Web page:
Friday, May 18, 2018

May/Might: She May Call You Up Tonight

The Left Banke: She May Call You Up Tonight 

When you think of the Left Banke, if you do, you probably think about “Walk Away Renee,” or maybe “Pretty Ballerina.” And maybe, just maybe, you think about “She May Call You Up Tonight.” After that, though, I bet you are drawing a blank. Certainly, those are three great songs that helped to define a style referred to as “baroque rock,” but after that, the Left Banke’s musical output is pretty much unknown.

I’m in the camp of people who know about those three songs, and basically nothing else about the Left Banke. Luckily, though, I have access to the Interwebs. Turns out, the band has one of those stories that is all too familiar. Early success, internal bickering, revolving door membership, even competing versions of the band, and various reunions over the years, with varying lineups. There are even some brushes with future fame—versions of the band included, at times, Michael McKean, better known as an actor, including as David St. Hubbins of Spinal Tap, and Bert Sommer, who played Woof in the original Broadway production of Hair in 1969-70 (and whose actual hair was immortalized on the Playbill). A young Steven Tyler sang background vocals on the band’s little-heard second album. But you cannot deny that the Left Banke’s sound was influential well beyond the band’s output or commercial success. You can hear their influence in early Linda Ronstadt, in Eric Carmen, and Belle & Sebastian, among many others.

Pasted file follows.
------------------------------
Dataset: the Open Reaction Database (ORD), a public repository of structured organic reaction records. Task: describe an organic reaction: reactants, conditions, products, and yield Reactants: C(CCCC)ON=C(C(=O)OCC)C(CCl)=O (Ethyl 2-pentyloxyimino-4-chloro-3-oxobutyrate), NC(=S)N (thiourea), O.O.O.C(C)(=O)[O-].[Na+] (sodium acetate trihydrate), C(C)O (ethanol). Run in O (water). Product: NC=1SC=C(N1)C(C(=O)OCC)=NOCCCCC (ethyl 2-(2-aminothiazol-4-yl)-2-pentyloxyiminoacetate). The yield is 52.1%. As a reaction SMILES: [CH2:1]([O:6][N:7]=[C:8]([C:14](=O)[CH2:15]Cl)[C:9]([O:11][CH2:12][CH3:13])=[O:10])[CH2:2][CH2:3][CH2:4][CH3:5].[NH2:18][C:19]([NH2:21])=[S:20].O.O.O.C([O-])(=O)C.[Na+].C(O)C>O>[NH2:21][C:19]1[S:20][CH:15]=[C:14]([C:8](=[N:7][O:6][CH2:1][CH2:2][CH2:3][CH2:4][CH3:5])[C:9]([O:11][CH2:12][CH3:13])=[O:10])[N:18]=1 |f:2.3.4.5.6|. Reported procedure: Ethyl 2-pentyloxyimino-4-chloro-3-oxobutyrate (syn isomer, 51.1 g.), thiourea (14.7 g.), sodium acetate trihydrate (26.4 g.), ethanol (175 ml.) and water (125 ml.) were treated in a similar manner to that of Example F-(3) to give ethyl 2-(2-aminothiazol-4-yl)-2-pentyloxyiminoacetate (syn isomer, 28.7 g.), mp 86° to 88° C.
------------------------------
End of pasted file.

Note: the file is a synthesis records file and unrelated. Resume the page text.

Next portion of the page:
I’m pretty sure, though, that while I may have heard the original version of “She May Call You Up Tonight” at some point, I really paid attention to it when I heard Richard Thompson do it live, with son Teddy, at the Tarrytown Music Hall. I remember thinking that it sounded familiar, but was totally unable to place it. There’s a recording of it, with Teddy, on 1998’s live album Celtschmerz. There’s also another version on Thompson’s Chrono Show album, featuring performances from his 2004 tour. The Wikipedia article for that album says that Thompson had been doing the song live since the 1970s, and it must have been something that the Fairport Convention crowd was into (Thompson has been quoted about his love for the Left Banke’s debut album)—The Albion Country Band, led by former Fairport member Ashley Hutchings, played it live in 1972 (with a gender change), with Richard and Linda Thompson guesting, Ian Matthews (who left Fairport in 1969) did a cover of it in 1980, and Linda Thompson did the gender-changed version of it on her solo album in 1985, after breaking up with Richard.

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